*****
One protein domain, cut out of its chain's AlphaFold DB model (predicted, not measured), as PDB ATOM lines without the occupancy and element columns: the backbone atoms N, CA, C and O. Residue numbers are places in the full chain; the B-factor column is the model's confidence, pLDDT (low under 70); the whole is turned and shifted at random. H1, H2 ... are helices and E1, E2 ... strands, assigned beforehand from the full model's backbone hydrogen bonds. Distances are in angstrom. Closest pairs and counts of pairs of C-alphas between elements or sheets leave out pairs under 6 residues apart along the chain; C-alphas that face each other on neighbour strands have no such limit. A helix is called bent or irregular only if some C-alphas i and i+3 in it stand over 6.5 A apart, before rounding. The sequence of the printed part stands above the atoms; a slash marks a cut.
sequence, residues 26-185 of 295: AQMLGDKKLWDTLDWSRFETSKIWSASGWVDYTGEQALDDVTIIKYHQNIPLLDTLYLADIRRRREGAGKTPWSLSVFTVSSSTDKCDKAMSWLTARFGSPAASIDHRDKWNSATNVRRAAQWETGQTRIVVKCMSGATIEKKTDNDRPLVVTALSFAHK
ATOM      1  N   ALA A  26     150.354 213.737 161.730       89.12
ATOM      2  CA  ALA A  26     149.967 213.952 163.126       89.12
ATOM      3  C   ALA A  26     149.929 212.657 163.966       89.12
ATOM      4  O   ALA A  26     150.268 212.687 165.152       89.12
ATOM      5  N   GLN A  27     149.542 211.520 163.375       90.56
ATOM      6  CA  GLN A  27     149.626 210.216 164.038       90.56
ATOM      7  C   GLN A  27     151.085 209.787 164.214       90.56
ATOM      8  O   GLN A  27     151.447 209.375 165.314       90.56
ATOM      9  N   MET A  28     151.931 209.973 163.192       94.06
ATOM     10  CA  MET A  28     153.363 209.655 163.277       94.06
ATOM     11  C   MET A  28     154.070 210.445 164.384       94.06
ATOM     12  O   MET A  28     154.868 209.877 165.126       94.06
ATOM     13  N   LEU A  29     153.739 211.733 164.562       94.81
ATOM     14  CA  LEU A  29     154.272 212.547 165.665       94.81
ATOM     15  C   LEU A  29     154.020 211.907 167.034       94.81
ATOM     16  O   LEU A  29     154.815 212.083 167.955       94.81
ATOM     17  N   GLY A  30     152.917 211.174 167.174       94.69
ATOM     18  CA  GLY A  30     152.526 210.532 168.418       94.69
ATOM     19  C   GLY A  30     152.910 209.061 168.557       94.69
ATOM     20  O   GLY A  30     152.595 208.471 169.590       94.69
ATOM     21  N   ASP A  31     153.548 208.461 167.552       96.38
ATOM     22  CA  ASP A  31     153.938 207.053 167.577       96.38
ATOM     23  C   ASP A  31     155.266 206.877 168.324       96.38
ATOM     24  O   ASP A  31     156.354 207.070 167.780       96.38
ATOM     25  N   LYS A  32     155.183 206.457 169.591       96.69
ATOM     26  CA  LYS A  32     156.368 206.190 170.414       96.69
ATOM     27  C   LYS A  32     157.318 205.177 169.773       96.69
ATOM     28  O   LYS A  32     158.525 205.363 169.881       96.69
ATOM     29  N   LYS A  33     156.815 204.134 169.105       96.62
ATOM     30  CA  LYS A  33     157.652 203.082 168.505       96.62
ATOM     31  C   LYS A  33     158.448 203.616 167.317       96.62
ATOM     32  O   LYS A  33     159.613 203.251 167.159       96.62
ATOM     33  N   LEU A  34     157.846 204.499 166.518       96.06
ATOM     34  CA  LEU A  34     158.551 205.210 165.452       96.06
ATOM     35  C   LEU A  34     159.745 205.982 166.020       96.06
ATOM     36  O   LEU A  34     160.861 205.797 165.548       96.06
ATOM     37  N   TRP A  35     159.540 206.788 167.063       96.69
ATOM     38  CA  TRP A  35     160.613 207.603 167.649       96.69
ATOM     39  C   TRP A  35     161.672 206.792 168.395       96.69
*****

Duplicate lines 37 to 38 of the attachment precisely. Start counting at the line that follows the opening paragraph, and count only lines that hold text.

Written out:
ATOM     36  O   LEU A  34     160.861 205.797 165.548       96.06
ATOM     37  N   TRP A  35     159.540 206.788 167.063       96.69